When it comes to literature, Sweden offers a veritable smörgåsbord of world-renowned classics. From roguish cartoon characters to groundbreaking thrillers, the Swedish literary canon encompasses every genre imaginable, inviting readers of all levels to immerse themselves in the country’s rich and diverse culture. To get you started, we’ve rounded up a list of the best books to learn Swedish, including work from some of the country’s most celebrated authors.
1. Hundraåringen som klev ut genom fönstret och försvann
Hundraåringen som klev ut genom fönstret och försvann follows the wild adventures of an elderly man who escapes from his care home and accidentally gets mixed up in a drug ring. Published in 2009, the comic novel rapidly achieved critical acclaim. After becoming a bestseller in Sweden, it was translated into English and adapted into a movie.
The protagonist’s hilarious scrapes make for a gripping read, and thanks to its simple language and use of images, this graphic novel is widely suited for intermediate-level Swedish learners. This book is also available online as an easy-read version, so you’ll never have to wait for the next installment!
2. Bamse – Världens starkaste björn
Bamse — Världens starkaste björn, which translates to “Bamse — the World’s Strongest Bear,” provides a valuable resource for beginners just coming to grips with Swedish. While this comic is predominantly aimed at children, and therefore uses simple vocabulary, Bamse often touches on complex themes that affect adults and children alike, like violence and discrimination.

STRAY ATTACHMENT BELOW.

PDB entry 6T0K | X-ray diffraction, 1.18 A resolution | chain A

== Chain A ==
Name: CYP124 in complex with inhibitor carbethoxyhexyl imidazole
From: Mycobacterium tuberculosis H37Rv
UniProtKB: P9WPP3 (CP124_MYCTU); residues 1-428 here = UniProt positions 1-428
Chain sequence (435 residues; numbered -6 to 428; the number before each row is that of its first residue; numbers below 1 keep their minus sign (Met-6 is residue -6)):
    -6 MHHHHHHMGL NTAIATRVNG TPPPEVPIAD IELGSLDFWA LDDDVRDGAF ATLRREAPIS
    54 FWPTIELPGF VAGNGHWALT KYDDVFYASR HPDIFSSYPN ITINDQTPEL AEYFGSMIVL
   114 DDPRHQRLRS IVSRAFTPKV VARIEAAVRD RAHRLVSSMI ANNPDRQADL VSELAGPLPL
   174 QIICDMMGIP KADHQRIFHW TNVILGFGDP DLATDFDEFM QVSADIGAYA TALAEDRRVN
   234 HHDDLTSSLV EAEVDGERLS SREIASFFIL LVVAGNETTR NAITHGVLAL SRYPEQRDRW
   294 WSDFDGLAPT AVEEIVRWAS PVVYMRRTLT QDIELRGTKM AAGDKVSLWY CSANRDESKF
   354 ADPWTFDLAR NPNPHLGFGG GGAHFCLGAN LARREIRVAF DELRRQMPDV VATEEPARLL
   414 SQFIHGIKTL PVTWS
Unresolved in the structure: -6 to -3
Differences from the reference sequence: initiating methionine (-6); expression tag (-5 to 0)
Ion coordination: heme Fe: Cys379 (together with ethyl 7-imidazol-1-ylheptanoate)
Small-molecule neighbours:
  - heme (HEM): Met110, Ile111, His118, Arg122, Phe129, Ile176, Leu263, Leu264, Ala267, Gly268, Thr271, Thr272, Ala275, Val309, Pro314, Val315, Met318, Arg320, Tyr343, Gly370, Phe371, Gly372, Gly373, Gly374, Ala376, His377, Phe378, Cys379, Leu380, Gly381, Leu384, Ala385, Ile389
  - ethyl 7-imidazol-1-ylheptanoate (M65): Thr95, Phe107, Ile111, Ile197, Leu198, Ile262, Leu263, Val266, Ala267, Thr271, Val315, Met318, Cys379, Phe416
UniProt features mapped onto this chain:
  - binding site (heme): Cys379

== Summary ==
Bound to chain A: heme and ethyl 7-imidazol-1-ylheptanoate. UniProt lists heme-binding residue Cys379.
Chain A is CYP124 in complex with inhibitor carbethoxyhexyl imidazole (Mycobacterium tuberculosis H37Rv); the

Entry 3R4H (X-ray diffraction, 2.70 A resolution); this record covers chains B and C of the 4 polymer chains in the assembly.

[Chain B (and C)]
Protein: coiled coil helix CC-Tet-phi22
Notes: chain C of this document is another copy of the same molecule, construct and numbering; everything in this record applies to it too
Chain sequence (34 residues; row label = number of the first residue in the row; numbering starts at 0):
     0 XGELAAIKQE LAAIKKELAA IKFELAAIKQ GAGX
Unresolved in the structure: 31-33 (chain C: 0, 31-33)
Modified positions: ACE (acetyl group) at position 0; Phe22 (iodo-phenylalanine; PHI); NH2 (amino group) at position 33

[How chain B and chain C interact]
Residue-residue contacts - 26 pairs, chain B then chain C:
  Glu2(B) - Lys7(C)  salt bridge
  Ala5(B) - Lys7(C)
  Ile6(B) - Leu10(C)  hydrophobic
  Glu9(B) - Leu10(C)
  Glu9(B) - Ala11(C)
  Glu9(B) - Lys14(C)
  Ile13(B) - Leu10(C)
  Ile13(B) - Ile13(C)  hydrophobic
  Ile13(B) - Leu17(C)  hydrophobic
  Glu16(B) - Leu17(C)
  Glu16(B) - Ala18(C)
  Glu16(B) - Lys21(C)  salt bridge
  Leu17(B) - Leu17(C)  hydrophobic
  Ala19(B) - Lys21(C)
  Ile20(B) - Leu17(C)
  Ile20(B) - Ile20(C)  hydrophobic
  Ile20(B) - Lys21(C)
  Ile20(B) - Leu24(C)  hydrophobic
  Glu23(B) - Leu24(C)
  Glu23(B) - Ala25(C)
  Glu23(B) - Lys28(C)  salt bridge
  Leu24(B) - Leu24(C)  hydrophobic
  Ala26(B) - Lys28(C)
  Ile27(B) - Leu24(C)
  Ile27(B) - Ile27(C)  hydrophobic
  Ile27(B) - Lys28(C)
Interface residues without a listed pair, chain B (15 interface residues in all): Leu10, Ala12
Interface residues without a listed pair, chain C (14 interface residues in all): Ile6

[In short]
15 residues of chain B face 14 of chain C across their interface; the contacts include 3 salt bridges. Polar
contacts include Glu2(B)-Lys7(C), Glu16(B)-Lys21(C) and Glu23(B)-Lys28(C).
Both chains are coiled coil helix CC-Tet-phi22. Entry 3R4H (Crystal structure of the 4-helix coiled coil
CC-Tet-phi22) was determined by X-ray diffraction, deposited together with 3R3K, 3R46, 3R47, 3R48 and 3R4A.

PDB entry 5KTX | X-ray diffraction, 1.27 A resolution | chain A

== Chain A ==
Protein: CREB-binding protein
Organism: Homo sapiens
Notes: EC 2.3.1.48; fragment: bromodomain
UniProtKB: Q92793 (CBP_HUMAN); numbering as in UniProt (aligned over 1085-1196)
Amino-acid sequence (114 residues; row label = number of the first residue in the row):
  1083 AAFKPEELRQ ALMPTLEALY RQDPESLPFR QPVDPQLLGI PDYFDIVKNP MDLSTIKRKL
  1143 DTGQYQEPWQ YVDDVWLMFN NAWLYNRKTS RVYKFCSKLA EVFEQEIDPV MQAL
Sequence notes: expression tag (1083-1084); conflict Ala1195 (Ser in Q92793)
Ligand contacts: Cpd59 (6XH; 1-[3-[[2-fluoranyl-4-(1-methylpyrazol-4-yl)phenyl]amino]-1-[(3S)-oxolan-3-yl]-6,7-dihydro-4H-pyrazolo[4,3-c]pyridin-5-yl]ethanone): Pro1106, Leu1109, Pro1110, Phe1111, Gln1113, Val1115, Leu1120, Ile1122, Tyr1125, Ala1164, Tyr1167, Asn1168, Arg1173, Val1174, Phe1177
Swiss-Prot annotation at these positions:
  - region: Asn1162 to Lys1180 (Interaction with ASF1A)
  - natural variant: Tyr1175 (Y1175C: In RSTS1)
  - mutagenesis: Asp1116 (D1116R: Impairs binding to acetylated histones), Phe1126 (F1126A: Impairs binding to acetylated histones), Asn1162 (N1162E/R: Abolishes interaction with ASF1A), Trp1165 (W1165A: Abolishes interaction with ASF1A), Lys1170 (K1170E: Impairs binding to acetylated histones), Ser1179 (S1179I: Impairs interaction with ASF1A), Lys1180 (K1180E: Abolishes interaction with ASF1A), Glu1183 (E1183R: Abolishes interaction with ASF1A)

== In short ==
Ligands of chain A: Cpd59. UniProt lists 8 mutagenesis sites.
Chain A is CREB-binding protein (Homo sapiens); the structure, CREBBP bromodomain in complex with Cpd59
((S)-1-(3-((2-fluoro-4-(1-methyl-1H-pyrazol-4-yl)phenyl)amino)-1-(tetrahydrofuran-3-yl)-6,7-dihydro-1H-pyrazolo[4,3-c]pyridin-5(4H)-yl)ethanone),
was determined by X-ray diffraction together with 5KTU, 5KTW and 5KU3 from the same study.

Its overarching themes often have educational goals: Readers will learn vocabulary relating to animals, family, geography and different cultures. For those studying at around the A2 level, this is one of the best books for learning basic Swedish words, broadening vocabulary and getting an understanding of Swedish sentence structure.
Millennium, the phenomenal crime series that gave us The Girl With A Dragon Tattoo, beckons its audience to investigate the mysterious underbelly of provincial Sweden with a twisted tale of murder, blackmail and revenge. Centered around a journalist and a troubled computer hacker, the enduring epic continues to seize the imagination of authors and filmmakers around the world — and has firmly established itself as a modern classic.
The use of language in these novels is intensely descriptive, painting a moody picture in keeping with the story’s dark themes. Due to the complexity of these themes and language, the books are ideally suited to advanced Swedish learners. However, translations of the books, as well as movie adaptations in both Swedish and English, make Millennium accessible to Swedish learners of all abilities.
4. En man som heter Ove
The protagonist of the bestselling En man som heter Ove is a curmudgeonly old man who purports to hate everyone and he’s bowled over by the unexpected arrival of chaotic new neighbors. As a touching, often funny story of newfound friendship, the tender way in which En men som heter Ove deals with loneliness makes it as painfully relatable as it is engaging.